About a dozen rain-soaked people were crammed between the revolving doors and security barriers in the lobby of New York University’s Stern School of Business as torrents pelted down outside. All desperately wanted in to the hottest ticket in town, one that promised to make some of them overnight millionaires, if not billionaires. Among them was Dan Morehead, a former Wall Street titan turned bitcoin investor, and a dentist working on a blockchain startup who had flown in from Seoul.
“I don’t really care that you overbooked, it’s not my problem! I don’t care about a refund,” one agitated man seeking entry barked at two T-shirt clad twentysomethings on the other side, one of them clutching a clipboard.
“You can be upset and raise your voice, but we can’t change anything,” one of the gatekeepers replied.
“We have three clients down there!” another man interjected.
The clipboard holder dutifully scribbled down names. When it was my turn, she said NYU wanted to clear out the huddled mass blocking the building’s entrance: “The auditorium holds like 470 people. We have more than 500 people down there right now. NYU is calling security.”
Inside, a conference called “Token Summit” was in full swing. The event was the first to focus on a rapidly snowballing phenomenon called cryptocurrency token offerings—a new fundraising method that allows companies to raise millions of dollars in mere minutes.
The cryptocurrency world has gone mad for token offerings. These launches, popularly known as ICOs or initial coin offerings, have already raised more than $150 million this year, according to research firm Smith + Crown. They are seen as a disruptive new mechanism that could displace traditional venture capitalists from the fund raising process—a view that’s been endorsed by a coterie of brand name VCs themselves—and remake the internet’s business model with decentralized applications and cryptocurrencies. Take an outfit known as Gnosis, a decentralized prediction market, which raised $12 million in under 15 minutes, valuing it at $300 million. Investors had invested based solely on a PDF prepared by its founders (recently a firm called Brave raised $35 million in 30 seconds).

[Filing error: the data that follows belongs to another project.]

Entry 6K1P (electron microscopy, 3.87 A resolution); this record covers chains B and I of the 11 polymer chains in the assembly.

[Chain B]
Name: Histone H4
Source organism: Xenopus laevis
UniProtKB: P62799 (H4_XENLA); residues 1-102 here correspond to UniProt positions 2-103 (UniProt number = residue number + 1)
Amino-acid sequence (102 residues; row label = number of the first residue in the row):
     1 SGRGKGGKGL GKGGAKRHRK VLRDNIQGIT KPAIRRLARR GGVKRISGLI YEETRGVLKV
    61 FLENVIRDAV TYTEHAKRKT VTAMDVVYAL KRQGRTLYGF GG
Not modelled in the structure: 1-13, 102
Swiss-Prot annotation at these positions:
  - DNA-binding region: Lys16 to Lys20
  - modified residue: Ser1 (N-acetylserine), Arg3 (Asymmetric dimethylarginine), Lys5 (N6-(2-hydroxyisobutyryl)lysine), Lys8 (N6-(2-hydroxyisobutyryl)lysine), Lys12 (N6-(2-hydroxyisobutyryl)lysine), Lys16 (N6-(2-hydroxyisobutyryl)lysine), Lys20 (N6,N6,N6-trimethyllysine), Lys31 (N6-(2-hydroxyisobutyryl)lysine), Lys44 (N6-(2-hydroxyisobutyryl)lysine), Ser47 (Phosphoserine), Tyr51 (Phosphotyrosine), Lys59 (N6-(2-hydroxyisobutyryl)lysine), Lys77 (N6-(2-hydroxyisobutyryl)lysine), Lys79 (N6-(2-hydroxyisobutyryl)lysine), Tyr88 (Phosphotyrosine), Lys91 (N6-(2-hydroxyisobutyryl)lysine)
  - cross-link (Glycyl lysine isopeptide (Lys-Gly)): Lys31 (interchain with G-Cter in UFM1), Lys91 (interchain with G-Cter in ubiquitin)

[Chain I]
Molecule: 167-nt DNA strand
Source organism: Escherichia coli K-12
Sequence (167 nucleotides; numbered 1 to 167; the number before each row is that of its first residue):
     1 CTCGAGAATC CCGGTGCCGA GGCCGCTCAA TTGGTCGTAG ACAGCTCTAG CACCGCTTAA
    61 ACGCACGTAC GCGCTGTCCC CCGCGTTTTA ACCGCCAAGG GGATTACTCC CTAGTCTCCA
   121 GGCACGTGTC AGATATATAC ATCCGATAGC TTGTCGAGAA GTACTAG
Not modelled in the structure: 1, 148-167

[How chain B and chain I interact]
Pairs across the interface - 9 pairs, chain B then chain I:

Amount raised in token sales.(Smith + Crown)
As cryptocurrency prices exploded, ICO fever gripped the over 2,700 blockchain tech enthusiasts who descended on New York in late May for a series of back-to-back industry conferences. Rumors flew about the fortunes being made, as the cryptocurrency ethereum climbed from $127 per unit of ether at the start of the week to $228 by Thursday. The head of an ethereum app development shop was said to hold 6 million ether, meaning he went from being a mere millionaire on Monday to an ether billionaire, holding $1.4 billion worth of the stuff, three days later. “Out of the 2,700 attendees there were at least 500 millionaires, and between zero to five billionaires,” said one longtime observer of the cryptocurrency scene, who wanted to remain anonymous.
Why are tokens a big deal?
The oracles of Silicon Valley say token offerings could reinvent the “freemium” business model of the internet, upending the huge centralized services—think of Facebook or Google—that have emerged. Instead of enticing users with free services, paid for by venture capital, and then eventually turning a profit by showing ads to those users, tokens offer a direct channel for capital to flow between user and the technologist.
The user would pay for a token upfront, providing funds for coders to develop the promised technology. If the technology works as advertised and gains popularity, it should attract more users, thus increasing demand for the token offered at the start. As the token value increases, those early users who bought tokens will benefit from appreciating token prices. Each token offering has different rules around the total supply of tokens and when they are released.
“This is a ‘better-than-free’ business model, where users make money for being early adopters,” write Balaji Srinivasan and Naval Ravikant, a partner at venture firm Andreessen Horowitz and the founder of investing platform AngelList, respectively. Ravikant has launched a platform called CoinList that will help accredited investors put money into token launches.